Former Rep. Robert K. Dornan, who lost his seat in 1996 after 18 years as a feisty and flamboyant voice for American conservatism, has bypassed a congressional race many believed he could have won and "passed the torch" to his son Mark, who will run instead.
Mark Dornan, 40, pulled candidacy papers Wednesday for an open congressional seat in South County for which his father had been considering running. The seat is held by Rep. Ron Packard (R-Oceanside), who is retiring when his term expires at the end of 2000.
Dornan's son said his father wanted to concentrate on the new, three-hour "Bob Dornan Show" on Talk Radio Network, and on his 11 grandchildren. The decision was endorsed by Sallie Dornan, an active participant in her husband's many campaigns.
"To quote John F. Kennedy, the torch has been passed to a new generation of Americans born in the second half of this century," the elder Dornan, 66, said from his Virginia home. "Mark is two years younger than I was when I first ran for Congress, and he's seen this world as I never did at his age."
It was a race some thought the elder Dornan had a strong chance of winning in the heavily Republican district, which is half in Orange County and half in San Diego and Riverside counties. Votes are expected to be split among at least seven GOP candidates who have filed papers, as well as five other candidates. The filing deadline is Dec. 10.
Some activists lamented the seeming political retirement by Dornan, whose spunk and tenacity guaranteed to liven any race, but said it was time for him to move on.
"It's a big decision for Bob, and I think it's the right decision," GOP strategist Ken Khachigian of San Clemente said. "It's a sign that he's realized he's had a wonderful career. It's a rare politician who knows when it's time to pack it in."
As for Mark Dornan's chances, Khachigian said he "wouldn't bet money" on who might win, given the strengths of each of the major candidates. The elder Dornan said he will act as fund-raiser for his son's campaign, activating a prodigious national fund-raising base.
Strong campaigns are expected from well-funded car alarm magnate Darrell Issa of San Diego and well-connected Assemblyman Bill Morrow (R-Carlsbad). Peter Kouvelis, a former Marine from Dana Point, is the leading Democratic candidate.
Wednesday's announcement ended speculation that Dornan, who narrowly lost his central Orange County congressional seat in 1996 to Rep. Loretta Sanchez (D-Santa Ana), was hoping to revive his political career. Though he won the GOP primary in his former district in 1998, he lost again to Sanchez, this time by a wider margin. More recently, he was considering running for the Packard seat and against Rep. Dana Rohrabacher (R-Huntington Beach).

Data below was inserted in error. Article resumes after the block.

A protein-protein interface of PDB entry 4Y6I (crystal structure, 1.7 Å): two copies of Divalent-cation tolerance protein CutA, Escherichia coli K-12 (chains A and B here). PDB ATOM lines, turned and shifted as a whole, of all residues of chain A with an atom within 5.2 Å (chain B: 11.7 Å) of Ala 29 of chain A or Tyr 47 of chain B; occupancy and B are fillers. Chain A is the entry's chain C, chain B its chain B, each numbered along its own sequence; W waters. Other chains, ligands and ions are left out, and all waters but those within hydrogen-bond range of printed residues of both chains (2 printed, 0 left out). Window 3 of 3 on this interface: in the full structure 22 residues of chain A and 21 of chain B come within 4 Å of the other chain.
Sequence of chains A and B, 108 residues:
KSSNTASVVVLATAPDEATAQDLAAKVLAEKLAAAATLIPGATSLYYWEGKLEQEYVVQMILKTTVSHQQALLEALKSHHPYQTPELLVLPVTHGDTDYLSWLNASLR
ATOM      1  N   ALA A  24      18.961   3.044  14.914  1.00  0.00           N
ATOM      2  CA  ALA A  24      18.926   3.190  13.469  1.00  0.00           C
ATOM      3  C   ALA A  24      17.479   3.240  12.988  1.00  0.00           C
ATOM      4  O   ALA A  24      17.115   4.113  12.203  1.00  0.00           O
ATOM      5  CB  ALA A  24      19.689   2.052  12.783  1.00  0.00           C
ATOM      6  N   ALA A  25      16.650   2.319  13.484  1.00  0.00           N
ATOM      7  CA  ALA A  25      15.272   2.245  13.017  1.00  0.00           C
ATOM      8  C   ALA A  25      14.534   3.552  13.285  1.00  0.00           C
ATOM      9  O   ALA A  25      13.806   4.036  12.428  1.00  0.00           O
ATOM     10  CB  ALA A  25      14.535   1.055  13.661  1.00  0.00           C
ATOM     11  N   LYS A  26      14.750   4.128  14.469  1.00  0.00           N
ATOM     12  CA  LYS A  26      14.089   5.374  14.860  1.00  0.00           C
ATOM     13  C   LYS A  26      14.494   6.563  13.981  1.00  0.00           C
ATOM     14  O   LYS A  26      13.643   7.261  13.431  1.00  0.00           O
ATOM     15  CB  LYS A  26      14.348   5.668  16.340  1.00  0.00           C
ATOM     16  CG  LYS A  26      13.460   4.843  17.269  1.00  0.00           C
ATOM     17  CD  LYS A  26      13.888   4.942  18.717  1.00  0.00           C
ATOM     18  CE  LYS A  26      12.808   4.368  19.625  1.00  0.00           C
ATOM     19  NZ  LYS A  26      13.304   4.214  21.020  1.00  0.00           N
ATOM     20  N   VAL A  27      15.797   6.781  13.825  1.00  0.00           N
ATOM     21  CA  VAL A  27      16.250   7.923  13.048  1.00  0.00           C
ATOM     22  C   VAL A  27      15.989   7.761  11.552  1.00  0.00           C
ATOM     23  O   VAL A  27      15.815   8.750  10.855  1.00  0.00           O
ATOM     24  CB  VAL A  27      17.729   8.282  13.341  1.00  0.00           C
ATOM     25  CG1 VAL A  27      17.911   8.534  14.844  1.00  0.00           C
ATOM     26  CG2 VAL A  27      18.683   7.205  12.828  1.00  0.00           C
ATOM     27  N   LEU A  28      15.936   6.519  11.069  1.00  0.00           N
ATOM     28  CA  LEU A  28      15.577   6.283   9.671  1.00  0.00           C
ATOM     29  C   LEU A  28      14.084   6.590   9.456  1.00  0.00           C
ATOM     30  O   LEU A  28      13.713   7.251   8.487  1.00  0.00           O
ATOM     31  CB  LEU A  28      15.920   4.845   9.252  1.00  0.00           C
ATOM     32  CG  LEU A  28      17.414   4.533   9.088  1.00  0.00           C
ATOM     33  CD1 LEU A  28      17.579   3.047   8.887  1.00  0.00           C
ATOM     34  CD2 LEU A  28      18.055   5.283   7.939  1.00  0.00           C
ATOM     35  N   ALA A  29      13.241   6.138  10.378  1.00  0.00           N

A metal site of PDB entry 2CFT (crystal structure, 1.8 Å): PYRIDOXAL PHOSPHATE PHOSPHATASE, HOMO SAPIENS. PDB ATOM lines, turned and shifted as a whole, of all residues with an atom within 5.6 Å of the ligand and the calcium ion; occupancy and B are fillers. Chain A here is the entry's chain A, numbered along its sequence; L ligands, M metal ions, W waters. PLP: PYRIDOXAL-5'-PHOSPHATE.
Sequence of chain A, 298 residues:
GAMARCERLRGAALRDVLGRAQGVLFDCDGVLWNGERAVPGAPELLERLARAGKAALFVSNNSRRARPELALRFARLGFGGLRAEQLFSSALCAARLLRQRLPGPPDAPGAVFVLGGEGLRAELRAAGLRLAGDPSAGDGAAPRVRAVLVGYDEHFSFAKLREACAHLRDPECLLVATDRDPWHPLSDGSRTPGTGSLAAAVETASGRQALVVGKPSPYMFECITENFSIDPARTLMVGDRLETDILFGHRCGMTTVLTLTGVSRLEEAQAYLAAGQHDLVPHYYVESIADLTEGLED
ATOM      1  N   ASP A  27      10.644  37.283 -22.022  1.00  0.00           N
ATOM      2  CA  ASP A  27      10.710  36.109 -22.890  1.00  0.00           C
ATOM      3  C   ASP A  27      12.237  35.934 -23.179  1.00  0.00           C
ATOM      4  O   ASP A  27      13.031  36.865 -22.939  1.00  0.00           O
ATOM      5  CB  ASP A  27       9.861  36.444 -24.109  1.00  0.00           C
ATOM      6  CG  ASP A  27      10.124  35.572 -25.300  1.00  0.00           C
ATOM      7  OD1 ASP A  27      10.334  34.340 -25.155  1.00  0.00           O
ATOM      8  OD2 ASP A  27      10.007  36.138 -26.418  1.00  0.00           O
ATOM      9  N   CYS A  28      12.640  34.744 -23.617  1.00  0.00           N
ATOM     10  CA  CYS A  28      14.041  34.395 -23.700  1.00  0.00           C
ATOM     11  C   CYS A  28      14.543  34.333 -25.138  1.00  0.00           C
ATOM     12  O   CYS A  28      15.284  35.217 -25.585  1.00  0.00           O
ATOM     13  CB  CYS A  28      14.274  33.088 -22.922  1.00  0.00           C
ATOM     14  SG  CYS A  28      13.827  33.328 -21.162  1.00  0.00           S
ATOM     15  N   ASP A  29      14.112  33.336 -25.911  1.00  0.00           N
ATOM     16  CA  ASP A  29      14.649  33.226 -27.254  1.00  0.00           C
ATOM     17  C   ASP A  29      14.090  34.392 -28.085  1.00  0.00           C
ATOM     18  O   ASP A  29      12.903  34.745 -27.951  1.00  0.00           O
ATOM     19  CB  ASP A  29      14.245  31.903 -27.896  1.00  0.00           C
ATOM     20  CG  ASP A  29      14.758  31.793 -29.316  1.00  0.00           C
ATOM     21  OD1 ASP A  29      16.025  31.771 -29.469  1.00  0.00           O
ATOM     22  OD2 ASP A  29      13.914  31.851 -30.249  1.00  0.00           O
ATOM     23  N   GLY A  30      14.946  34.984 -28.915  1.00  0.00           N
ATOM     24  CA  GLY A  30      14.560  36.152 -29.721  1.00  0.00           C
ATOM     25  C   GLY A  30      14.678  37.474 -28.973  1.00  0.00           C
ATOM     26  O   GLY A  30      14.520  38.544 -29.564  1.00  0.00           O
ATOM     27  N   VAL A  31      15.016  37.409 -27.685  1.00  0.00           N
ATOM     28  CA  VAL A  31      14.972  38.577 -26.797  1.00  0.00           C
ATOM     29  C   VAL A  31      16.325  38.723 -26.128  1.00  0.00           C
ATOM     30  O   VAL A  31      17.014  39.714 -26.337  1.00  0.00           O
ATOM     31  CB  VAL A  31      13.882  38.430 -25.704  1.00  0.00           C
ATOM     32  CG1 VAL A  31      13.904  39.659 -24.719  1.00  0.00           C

"He's so happy--he's out across America and on the radio," said the younger Dornan, who worked on all 11 of his father's political campaigns, including two stints as congressional campaign manager and one as spokesman for his father's presidential run in 1998.
"This caps half of my life of living in Orange County pushing the conservative message," Mark Dornan said of his first try as a candidate. "My head is spinning, but I feel really confident."
Mark Dornan has been living in Los Angeles but recently moved to San Juan Capistrano, where he will be married Saturday to Anna Marie Dare of Garden Grove. Last year, he obtained his teaching credential and hopes to begin teaching in San Juan Capistrano.
He previously worked as a consultant for a property management company in Los Angeles, and joined his father for his political campaigns. His ballot title will be teacher/management consultant.
Democratic activist John Hanna said Mark Dornan's limited residency in South County will hurt him in a race where local ties are important to many voters. He said Mark Dornan is mirroring a move from Los Angeles County to Orange County by his father in 1984 in his successful challenge to Democratic Rep. Jerry Patterson.
"Bob Dornan registered to vote at the Holiday Inn in Buena Park, so I guess Mark's following in the family tradition," Hanna said.
Despite his father's strong Republican ties over two decades, ties which were strained after his loss to Sanchez, Mark Dornan said he comes to the race without being tied to special interests or to GOP rainmakers. The Lincoln Club of Orange County, a prestigious fund-raising organization, endorsed a Republican challenger against his father in the 1998 rematch with Sanchez.
"People might play 'sins of the father' some, but if they do, it'll only hurt them," Mark Dornan said. "I start with a clean slate."
Lincoln Club president Michael Capaldi said Mark Dornan is welcome in the race.
"We encourage competition and we want to have a vigorous primary," Capaldi said. "The Lincoln Club doesn't get involved in primaries except in extraordinary occasions, and [Robert Dornan's 1998 campaign] was extraordinary because we were uncomfortable with what he represented in the race."
Said David Wilson, spokesman for Morrow's campaign: "We look forward to every candidate debating their issues, no matter what their backgrounds are or where they're from."
Other candidates who have pulled papers for the race include Republicans Edward Mayerhofer of Lakewood, Joe Snyder of Capistrano Beach, Don Eudall of Corona del Mar and William D. Griffiths of Oceanside. The other Democratic candidate joining Kouvelis is Richard Maguire of Dana Point. The remaining field includes Joe Michael Cobb, a Libertarian from Dana Point, Sharon Miles of Laguna Niguel for the Natural Law party, and Eddie Rose, a former Laguna Niguel council member running for the Reform party.
Also contributing to this report was Times staff writer Faye Fiore in Washington.